Co-workers mourn Queens nurse who died in Metro-North derailment


| ctumola@queenscourier.com |

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Woodside resident Kisook Ahn as on her way home from her nursing job on Sunday, December 1 when she was killed in a Metro-North train derailment.

Kisook Ahn dedicated her life to helping others. It was one of the last things she did before she lost her own life.

The 35-year-old Woodside resident had just finished the night shift as a registered nurse the morning of December 1 when the Metro-North train she was riding in derailed in the Bronx, killing her and three others.

“She always had a big, bright smile on her face, even after working 12 hours,” said Linda Mosiello, administrator at the Sunshine Children’s Home and Rehab Center where Ahn was employed.

“She loved to make the kids smile no matter how sick they were,” Mosiello continued.

Ahn started working at the Ossining, N.Y. nursing facility in 2010, where she provided care for medically complex children, according to Mosiello.

She left the job briefly to finish classes at Lehman College where she was pursuing her masters in nursing as a nurse practitioner, said Mosiello, but had been working at Sunshine full-time since 2012.

Ahn came to the U.S. from Korea late in 2008 through a program for nurses, in conjunction with Perfect Choice Staffing.

According to Mosiello, Ahn has no relatives in the U.S.

Sheldon Meikle, Perfect Choice Staffing’s international director, said the Korean Consulate and the MTA are working together to help with funeral arrangements and to bring her family members to the U.S.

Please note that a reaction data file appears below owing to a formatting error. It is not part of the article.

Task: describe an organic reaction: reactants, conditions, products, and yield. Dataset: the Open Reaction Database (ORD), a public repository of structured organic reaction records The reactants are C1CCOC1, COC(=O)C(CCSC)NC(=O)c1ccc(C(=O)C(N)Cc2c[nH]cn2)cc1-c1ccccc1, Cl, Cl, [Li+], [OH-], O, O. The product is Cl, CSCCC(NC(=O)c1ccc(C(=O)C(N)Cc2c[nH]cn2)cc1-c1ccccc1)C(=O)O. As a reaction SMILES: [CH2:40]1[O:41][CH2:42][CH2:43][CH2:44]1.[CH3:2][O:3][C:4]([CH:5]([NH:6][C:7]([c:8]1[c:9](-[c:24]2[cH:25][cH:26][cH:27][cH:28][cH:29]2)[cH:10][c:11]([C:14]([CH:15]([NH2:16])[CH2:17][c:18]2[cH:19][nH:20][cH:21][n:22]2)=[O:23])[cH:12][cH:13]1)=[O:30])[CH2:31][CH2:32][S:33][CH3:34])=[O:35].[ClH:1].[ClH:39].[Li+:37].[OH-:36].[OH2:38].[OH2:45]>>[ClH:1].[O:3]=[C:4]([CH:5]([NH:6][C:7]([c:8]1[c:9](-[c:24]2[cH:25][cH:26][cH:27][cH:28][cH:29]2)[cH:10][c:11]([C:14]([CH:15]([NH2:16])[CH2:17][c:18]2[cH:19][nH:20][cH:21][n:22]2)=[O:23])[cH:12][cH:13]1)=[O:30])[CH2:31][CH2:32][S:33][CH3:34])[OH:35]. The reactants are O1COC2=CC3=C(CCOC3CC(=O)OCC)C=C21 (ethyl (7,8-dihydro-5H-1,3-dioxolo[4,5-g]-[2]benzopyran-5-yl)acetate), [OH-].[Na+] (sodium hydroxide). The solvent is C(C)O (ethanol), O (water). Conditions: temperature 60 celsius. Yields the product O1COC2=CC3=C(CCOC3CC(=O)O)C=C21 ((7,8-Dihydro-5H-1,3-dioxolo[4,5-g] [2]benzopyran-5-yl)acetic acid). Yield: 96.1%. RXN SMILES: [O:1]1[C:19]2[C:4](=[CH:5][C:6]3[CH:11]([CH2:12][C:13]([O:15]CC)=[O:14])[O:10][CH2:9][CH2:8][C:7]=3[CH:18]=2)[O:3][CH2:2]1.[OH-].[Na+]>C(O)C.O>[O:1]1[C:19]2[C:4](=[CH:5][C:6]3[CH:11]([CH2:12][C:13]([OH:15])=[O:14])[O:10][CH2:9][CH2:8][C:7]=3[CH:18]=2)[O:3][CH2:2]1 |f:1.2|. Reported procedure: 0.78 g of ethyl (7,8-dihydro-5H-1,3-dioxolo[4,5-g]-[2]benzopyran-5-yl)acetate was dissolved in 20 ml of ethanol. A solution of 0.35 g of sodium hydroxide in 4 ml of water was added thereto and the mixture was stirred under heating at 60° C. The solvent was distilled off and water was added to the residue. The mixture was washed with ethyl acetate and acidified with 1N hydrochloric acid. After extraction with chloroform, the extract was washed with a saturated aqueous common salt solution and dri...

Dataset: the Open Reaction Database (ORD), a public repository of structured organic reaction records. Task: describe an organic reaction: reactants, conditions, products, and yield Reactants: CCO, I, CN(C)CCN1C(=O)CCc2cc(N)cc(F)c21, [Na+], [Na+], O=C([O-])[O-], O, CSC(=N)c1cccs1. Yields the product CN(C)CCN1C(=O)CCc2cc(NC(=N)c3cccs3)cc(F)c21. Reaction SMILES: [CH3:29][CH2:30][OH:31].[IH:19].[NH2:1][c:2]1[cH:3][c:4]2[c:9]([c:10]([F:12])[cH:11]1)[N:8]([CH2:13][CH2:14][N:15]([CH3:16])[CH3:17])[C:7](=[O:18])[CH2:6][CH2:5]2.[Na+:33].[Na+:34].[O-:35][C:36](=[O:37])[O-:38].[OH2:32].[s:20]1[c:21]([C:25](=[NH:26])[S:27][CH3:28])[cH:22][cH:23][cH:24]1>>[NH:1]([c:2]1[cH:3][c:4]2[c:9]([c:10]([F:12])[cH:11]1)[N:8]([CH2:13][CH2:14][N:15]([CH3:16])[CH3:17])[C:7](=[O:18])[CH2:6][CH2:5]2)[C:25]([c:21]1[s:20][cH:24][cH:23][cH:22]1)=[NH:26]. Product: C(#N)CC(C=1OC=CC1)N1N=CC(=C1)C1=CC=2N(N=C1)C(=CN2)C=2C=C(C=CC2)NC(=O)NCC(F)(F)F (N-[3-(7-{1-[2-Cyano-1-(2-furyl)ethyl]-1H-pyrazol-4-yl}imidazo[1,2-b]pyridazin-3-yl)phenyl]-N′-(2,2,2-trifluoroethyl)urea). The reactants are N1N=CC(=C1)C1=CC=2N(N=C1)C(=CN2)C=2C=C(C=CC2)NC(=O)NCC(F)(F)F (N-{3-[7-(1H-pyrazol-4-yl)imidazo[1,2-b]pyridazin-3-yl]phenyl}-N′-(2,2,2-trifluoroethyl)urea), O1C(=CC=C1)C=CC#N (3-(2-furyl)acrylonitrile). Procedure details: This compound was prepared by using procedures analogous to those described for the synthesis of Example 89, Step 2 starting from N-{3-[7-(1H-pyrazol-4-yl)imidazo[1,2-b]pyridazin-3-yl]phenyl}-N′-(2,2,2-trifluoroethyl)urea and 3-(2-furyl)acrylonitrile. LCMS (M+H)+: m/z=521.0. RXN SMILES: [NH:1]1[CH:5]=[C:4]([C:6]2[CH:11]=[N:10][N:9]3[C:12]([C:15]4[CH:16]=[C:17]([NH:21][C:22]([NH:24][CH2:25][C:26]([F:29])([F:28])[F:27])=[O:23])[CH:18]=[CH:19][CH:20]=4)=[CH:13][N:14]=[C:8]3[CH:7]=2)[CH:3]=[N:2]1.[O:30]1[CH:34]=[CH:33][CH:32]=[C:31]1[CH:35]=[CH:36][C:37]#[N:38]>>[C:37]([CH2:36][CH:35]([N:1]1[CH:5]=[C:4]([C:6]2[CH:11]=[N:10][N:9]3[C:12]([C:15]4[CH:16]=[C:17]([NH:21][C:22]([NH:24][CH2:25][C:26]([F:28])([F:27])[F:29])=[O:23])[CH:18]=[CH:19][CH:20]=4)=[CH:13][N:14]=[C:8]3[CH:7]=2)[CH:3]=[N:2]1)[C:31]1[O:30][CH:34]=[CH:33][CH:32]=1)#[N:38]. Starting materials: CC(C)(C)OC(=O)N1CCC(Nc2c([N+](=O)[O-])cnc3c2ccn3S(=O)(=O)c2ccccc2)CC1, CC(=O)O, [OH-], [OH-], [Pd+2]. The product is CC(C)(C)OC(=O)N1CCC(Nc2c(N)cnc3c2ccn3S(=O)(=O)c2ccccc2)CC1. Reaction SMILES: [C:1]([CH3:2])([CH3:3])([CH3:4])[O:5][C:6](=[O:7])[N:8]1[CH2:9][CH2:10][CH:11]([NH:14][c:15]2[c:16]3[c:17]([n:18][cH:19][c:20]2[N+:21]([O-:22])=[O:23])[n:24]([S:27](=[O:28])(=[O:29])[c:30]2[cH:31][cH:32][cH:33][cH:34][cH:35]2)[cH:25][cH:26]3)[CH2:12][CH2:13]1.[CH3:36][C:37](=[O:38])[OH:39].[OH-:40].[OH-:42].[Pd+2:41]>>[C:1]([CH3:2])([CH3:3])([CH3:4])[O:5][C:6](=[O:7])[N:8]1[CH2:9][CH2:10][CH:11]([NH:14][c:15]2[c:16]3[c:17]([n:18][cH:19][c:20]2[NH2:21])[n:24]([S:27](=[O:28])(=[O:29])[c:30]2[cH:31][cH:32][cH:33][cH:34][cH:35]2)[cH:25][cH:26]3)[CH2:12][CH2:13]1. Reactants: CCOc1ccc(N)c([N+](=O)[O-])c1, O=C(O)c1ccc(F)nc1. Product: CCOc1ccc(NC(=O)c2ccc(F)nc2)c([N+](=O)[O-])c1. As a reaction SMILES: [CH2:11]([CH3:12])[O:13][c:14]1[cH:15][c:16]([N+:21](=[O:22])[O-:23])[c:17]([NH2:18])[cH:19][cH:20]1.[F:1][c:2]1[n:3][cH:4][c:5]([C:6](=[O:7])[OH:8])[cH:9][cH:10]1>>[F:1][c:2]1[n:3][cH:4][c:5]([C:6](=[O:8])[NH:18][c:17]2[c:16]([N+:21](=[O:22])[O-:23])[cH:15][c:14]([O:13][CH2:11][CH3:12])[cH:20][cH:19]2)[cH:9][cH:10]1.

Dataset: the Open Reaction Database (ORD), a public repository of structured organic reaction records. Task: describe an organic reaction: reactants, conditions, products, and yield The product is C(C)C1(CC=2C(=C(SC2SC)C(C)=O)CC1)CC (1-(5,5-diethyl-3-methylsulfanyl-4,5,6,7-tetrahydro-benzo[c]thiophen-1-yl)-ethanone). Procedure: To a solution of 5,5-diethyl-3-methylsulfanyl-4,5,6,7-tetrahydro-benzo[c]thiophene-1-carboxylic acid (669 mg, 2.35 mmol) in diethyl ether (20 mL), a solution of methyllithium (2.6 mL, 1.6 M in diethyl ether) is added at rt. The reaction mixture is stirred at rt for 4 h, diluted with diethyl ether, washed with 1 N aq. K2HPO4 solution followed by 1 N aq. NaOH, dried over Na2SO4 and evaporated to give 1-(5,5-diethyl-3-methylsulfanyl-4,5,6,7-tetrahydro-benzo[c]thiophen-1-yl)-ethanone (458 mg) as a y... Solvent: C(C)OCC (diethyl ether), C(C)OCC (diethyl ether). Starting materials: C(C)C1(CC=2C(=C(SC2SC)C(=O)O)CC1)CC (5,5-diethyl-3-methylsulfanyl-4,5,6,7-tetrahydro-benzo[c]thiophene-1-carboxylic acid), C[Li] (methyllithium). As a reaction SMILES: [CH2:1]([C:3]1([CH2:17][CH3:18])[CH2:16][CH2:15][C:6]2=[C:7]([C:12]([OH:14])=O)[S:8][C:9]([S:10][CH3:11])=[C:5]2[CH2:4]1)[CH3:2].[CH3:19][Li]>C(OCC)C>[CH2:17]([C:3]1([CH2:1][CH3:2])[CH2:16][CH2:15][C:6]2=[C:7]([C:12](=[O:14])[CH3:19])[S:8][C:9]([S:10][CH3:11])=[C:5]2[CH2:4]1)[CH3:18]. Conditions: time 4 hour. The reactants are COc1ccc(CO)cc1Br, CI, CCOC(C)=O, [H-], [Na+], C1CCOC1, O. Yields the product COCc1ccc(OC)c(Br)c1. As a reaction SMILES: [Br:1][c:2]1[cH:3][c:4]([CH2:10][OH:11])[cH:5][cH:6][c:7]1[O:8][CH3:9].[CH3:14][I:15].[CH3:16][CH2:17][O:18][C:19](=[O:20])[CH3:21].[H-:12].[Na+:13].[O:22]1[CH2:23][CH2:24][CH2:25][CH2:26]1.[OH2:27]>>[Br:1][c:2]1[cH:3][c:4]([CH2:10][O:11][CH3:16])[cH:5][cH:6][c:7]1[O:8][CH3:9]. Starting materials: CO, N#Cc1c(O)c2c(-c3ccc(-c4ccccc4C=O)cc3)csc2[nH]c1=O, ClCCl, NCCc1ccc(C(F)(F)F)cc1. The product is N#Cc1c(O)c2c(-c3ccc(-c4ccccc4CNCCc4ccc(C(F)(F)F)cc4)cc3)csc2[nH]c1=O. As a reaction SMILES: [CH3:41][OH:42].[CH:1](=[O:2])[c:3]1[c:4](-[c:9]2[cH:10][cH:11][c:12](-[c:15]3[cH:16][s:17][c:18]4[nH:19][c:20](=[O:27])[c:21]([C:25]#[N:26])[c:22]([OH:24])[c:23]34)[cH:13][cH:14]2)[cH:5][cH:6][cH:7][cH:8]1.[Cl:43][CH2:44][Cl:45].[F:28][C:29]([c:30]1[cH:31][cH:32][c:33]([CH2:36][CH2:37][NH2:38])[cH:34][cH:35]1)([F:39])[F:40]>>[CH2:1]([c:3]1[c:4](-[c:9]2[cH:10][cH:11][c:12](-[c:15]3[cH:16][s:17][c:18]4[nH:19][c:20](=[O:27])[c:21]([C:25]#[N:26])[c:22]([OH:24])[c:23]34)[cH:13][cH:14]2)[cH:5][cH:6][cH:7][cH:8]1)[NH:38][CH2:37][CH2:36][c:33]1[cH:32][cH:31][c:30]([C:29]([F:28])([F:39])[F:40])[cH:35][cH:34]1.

The staff is also helping the family come to the U.S. and is in the process of putting together a fund, said Mosiello. If anyone would like to contribute, they can contact Sunshine through its website, www.sunshinechildrenshome.org.

Ahn was remembered in a private service at Sunshine on Monday, December 2.

“I think it comforted the staff to come together and mourn [Ahn],” said Mosiello. “She was a very warm, loving woman. She was a great team player.”

In addition to the four killed, of the approximately 150 people aboard, 71 people were injured when the seven-car train, coming from Poughkeepsie and heading to Grand Central Terminal, jumped the tracks near the Spuyten Duyvil station around 7:20 a.m., according to the National Transportation Safety Board (NTSB) and MTA.

At a press briefing on December 2, the NTSB said the locomotive was traveling at approximately 82 mph as it entered a 30 mph curve, according to preliminary information from the train’s event recorders.

 

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